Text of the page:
Finally: if you're one of the teenagers I've gotten to know through Pit Crew and Internship over the past few summers, get excited.  You are the next generation of Camp Evergreen staff, and I hope you receive the opportunity to learn, play, laugh, and struggle just as I have.  Our Lord will use you to change lives in ways you can't imagine, and He will change your life in the process.  I'm so thankful I stuck around long enough to meet some of you and work with you on staff.  And I will always be rooting and praying for you, no matter where I am.

My two bracelets tell my story.  I can't wait to hear yours.

Have I not commanded you?  Be strong and courageous.  Do not be afraid.  Do not be discouraged.  For the Lord your God will be with you wherever you go. - Joshua 1:9

Thanks David for sharing with us.  And thank you for your continued support.

Bob "Ranger" Kroeker
Executive Director


Thursday, January 9, 2020

Twas The Night Before Pond Hockey

Well if you're reading this today (Thursday), it's actually two nights before Pond Hockey!  Thanks Katherina for being my guest blogger today.  Enjoy!

Twas the night before Pond Hockey, when all through the camp
Not a staff member was stirring, not even little Scamp
The hockey sticks were placed by the rink with care,
In hopes that Pond Hockey would soon be there;
The hockey players were nestled all snug in their beds;
While visions of slap shots, body checks, and trophies danced in their heads;
And John in his Blackhawks jersey, and Lane in his Calgary theme
Had just settled their quarrel about who had the best team
When out on the rinks there arose such a clatter,
They both sprang from their seats to see what was the matter.
Away to the Welcome Centre they flew like a speed skater
Tore open the doors and hopped in the Gator
The moon in the sky and the freshly fallen snow,
Gave the glows of midday to the rinks down below.
When to their wondering eyes did appear
But the quadboni running with no snow left to clear,
With drivers so bundled and quick
They knew in a moment it must be Rolf and Dylan his sidekick
More rapid than bunnies his shovelers they came,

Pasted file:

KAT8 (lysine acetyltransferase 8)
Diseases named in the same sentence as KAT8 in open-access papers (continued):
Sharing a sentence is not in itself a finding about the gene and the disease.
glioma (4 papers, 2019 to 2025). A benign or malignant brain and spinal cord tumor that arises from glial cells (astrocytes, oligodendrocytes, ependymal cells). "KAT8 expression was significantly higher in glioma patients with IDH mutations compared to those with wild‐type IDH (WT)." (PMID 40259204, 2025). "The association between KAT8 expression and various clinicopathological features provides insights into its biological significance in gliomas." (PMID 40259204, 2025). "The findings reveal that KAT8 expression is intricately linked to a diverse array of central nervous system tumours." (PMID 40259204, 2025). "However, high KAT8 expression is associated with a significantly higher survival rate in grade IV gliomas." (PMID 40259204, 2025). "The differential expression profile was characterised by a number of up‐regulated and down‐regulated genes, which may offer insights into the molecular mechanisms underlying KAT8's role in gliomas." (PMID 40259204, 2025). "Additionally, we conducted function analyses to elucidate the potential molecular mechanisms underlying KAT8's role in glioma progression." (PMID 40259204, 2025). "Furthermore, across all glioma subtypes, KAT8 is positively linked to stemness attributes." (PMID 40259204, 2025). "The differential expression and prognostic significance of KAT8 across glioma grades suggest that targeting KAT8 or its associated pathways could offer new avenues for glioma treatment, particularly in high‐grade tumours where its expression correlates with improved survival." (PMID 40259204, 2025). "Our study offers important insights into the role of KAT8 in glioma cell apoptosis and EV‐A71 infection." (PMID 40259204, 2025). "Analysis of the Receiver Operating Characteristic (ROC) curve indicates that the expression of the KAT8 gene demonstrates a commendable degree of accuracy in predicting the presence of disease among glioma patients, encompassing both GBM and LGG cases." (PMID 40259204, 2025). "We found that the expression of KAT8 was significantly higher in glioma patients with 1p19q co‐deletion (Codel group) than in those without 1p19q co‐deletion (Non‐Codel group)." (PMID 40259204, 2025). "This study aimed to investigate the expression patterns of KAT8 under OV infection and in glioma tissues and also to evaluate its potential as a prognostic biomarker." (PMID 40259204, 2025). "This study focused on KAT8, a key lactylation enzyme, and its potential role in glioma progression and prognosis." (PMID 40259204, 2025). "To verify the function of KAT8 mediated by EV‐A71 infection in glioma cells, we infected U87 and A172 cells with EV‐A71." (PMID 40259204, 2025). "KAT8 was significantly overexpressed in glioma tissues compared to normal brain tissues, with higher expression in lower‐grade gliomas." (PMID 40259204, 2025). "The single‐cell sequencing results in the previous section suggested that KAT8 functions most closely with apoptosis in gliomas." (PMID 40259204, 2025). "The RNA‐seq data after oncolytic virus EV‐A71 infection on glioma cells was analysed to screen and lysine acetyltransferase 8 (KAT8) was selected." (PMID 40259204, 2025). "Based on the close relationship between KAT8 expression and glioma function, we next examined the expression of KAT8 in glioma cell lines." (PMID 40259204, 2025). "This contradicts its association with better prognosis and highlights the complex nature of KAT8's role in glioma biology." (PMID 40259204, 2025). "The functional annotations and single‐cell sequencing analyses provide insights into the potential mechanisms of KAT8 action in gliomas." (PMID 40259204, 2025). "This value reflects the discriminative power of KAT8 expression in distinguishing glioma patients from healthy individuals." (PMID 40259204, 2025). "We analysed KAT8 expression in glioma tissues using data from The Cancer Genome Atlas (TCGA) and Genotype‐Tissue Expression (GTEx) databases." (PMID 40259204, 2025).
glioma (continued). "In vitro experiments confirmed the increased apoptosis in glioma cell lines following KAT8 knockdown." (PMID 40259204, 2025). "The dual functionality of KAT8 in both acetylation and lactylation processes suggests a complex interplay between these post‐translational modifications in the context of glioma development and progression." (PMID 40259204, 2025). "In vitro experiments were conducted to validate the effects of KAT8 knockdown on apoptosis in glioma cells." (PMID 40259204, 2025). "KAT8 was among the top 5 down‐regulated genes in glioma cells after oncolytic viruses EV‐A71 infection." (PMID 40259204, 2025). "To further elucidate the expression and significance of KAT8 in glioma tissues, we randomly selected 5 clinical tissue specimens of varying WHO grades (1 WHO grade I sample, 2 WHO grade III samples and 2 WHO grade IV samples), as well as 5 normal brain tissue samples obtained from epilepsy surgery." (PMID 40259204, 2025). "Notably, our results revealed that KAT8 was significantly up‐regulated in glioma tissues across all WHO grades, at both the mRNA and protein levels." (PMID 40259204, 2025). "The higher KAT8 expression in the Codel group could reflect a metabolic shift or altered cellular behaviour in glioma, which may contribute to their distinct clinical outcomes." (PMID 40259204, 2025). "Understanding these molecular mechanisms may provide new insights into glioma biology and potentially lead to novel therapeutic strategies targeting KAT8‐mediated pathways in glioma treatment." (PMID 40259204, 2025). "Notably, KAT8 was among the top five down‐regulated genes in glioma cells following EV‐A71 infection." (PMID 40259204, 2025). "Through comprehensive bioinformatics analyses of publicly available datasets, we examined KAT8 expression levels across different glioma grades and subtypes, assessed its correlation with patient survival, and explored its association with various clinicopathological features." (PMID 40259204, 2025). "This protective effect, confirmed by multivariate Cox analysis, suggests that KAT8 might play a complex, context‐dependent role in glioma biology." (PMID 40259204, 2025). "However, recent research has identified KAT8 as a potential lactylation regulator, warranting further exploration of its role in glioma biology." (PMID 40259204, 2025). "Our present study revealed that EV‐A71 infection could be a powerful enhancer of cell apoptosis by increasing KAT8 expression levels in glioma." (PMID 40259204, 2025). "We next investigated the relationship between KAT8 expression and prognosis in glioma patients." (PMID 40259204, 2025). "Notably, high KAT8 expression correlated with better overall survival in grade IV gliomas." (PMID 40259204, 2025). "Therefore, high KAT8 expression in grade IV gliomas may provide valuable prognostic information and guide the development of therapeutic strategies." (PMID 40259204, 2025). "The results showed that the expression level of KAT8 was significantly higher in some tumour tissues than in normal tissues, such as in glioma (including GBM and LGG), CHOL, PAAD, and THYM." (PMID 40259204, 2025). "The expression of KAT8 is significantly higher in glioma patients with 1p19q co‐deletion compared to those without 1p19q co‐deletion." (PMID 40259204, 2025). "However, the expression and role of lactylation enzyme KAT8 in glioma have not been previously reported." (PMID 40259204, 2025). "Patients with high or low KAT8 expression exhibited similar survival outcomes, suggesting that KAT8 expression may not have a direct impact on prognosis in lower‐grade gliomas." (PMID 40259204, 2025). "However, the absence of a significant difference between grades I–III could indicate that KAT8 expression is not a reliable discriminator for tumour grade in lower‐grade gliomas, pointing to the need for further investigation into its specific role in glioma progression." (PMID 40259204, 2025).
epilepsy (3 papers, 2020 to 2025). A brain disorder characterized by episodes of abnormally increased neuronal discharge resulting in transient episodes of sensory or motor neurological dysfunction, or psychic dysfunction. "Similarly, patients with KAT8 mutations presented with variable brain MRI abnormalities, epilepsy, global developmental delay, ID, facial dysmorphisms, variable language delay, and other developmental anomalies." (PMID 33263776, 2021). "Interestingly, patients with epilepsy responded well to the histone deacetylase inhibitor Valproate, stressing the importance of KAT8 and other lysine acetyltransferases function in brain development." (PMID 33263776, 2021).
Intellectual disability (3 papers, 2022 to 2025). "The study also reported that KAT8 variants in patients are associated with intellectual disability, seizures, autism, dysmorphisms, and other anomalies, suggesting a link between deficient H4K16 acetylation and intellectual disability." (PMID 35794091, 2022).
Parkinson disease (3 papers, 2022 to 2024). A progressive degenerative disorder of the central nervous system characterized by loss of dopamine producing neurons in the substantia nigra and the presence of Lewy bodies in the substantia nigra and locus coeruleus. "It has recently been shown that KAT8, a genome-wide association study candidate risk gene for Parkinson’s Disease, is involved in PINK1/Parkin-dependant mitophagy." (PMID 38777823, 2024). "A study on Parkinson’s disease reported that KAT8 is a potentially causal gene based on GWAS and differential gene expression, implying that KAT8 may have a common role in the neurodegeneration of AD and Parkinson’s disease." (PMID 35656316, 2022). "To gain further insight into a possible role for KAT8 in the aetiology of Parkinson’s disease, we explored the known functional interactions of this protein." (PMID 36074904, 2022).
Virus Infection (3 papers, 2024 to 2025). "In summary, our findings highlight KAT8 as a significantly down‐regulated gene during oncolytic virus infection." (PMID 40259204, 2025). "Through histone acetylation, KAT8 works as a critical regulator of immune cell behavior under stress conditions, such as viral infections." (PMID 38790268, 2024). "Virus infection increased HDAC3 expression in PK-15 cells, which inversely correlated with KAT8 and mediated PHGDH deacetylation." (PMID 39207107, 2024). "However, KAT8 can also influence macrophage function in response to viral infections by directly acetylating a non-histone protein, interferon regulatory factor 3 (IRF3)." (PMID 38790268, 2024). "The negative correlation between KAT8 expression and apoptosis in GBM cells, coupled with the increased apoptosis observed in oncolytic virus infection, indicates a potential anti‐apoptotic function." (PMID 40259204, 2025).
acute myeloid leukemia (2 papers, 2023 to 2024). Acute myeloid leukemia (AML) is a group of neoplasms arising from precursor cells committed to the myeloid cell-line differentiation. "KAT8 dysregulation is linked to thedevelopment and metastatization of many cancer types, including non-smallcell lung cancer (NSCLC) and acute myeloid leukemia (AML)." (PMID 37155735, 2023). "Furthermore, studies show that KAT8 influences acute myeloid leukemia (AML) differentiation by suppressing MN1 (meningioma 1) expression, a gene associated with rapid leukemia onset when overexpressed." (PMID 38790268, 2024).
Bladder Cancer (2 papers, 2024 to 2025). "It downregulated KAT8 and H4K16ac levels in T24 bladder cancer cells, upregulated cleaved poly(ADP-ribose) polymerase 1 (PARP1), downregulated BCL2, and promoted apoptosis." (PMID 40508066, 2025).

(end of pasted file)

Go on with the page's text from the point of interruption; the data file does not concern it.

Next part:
And he whistled, and shouted, and directed them by name:
Now Cicelly!  Now, Feli!  Now Jonas and Sina!
On Jono!  On, Lukas!  On Wendell and Carolina!
To the side of rink one!  To the side of rink two!
Now shovel away!  Shovel away!  Shovel away!  Hop to!
As the snow in the midst of a winter blizzard flies,
And when they meet with the forest, fall to the ground;
So too that's where the ice makers can be found
Pulling hoses full of water, and a little Zamboni too -
With a mighty shout, Lane and John heard on the rinks
The laughing and working, and winter boot clinks.
As John and Lane turned the Gator around,
Bob rushed to croki curl with a bound.
He was dressed in full hockey gear, from his head to his toe,
And his clothes were all covered with dog hair and snow;
A frozen jug in his hand and a hockey stick he had slung on his back,
He slid the jug across the ice with a smack.
His eyes - how they twinkled!  His ice fishing jokes, how merry!
He called for Bev to come see his great shot
While Courtney and Autumn found the perfect hot chocolate spot;
Harold, Eden, and Luis practiced their reffing calls,
While Theo, Max, and Jonah decked out the dining halls,
And Ken and Sarah cooked and baked to feed ravenous appetites.
Down at the barn Katherina and Mikaela got the Clydesdales ready with care,
And back in the office Colleen prepared for the players who soon would be there.
The rinks were prepared, they were ready to go
While shovelers prayed that it would no longer snow.
Lane and John looked around at the works in awe,
Pleased with the way it came together, they let out a great whoop and yee-haw!
As the sun shone on the camp down below
It could be heard over the speakers, so everyone would know,
"Happy Pond Hockey to all, and to all a good game!"

Thanks for your continued support.

Bob "Ranger" Kroeker
Executive Director